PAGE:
Furnace Limit Switches: 5 FAQs
What’s a furnace limit switch? Maybe your HVAC technician has told you that something is wrong with your furnace limit switch. Or maybe you’ve been searching online about your furnace’s problems and have come across some mention of this critical part of the furnace. Here’s what you need to know about furnace limit switches.
1. The Furnace Limit Switch is Essential
The furnace limit switch is the switch in the furnace that turns the furnace blower fans on and off. The furnace blower fans are what take the hot air your furnace generates and sends it through your air ducts and into your home. When the furnace limit switch isn’t working, all kinds of problems can crop up, but often your home will feel cold.
2. The Switch’s Limits are Temperature Based
There are three main tasks the limit switch has: blow hot air into the home, avoid blowing cold air into the home, and preventing overheating that could damage the furnace’s heat exchanger. Each task is triggered by temperature. The exact temperature will depend on your model, but it could look something like this:
- Below 60 degrees Fahrenheit: The switch will turn off, to prevent blowing cool air into the home, or you could be uncomfortable. Imagine feeling a breeze in your home in early fall and you’ll see what this is preventing.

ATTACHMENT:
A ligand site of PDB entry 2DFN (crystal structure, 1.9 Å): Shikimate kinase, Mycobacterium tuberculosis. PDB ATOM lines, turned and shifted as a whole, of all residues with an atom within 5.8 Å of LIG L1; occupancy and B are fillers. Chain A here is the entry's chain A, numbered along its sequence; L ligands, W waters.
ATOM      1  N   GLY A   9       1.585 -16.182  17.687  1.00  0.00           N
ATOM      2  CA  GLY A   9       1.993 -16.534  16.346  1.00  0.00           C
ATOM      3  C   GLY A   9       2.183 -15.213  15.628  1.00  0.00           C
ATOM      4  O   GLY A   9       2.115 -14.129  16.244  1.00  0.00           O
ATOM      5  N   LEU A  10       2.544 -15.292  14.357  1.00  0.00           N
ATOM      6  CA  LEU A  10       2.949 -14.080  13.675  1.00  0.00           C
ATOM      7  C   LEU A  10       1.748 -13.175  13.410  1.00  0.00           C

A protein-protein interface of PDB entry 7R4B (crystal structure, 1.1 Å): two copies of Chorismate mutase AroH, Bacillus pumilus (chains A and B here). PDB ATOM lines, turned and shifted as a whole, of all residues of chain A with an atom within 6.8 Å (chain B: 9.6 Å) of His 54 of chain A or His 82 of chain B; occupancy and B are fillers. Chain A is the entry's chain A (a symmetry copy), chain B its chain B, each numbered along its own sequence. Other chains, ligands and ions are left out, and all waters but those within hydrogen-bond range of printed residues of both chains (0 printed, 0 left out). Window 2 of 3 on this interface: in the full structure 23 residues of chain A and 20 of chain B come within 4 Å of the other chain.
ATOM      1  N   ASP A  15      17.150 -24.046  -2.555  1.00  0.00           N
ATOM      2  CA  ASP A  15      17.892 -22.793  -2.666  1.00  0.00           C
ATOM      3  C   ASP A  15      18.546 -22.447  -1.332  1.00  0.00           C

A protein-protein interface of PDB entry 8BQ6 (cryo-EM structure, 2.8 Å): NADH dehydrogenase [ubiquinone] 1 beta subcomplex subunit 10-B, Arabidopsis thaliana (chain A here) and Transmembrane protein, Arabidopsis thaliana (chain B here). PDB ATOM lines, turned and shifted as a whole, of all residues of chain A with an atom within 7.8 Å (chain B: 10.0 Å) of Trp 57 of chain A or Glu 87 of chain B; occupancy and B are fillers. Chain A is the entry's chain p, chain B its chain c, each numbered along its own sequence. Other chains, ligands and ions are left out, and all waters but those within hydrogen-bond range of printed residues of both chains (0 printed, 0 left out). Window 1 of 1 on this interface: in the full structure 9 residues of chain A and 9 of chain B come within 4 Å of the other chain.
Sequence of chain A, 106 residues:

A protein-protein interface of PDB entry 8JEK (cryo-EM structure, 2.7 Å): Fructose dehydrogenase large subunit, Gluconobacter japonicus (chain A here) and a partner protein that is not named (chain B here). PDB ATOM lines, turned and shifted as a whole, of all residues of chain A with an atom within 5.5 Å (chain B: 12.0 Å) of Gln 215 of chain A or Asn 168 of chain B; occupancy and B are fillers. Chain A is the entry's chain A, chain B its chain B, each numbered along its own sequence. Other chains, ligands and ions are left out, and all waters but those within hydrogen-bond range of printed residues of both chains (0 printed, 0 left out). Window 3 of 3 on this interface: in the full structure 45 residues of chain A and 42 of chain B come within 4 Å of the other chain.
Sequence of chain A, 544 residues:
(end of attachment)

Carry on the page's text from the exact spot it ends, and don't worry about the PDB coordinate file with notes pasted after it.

- Above 70 degrees Fahrenheit: The switch will turn the fans on, to blow the heat the furnace is generating into the home. This is normal operation.
- Above 150 degrees Fahrenheit: The switch will stop the burner from operating in order to prevent the furnace from overheating or becoming a safety risk. Typically, if the switch is triggered for this reason, something is wrong with the furnace.
3. It is also Called the High Limit Switch
If you look online and find information about the high limit switch, that is the same as the furnace limit switch that we’re talking about here.
4. Certain Problems Can Trip it Early
If your furnace keeps turning off then it is likely that you have some kind of issue that is causing the switch to either trip due to temperature, or trip earlier than it should. Potential problems include:
- Damage or age has broken the high limit switch.
- The temperature sensor is damaged or dirty, so it can’t read the temperature properly.
- Airflow in your furnace has been impacted to the point it is overheating. This may be due to a broken fan, a full filter, a clog, or another issue.
5. There are Signs Your Switch has Broken
If you have the following signs, your switch might be broken:
- Your furnace blowers run continuously
- Your ducts are blowing cold air (and the air conditioner is not on)
- The system turns on but then off very quickly
Are you looking for more information on furnace limit switches? Contact Tempasure Heating & Air Conditioning today. We would be happy to answer any of your questions.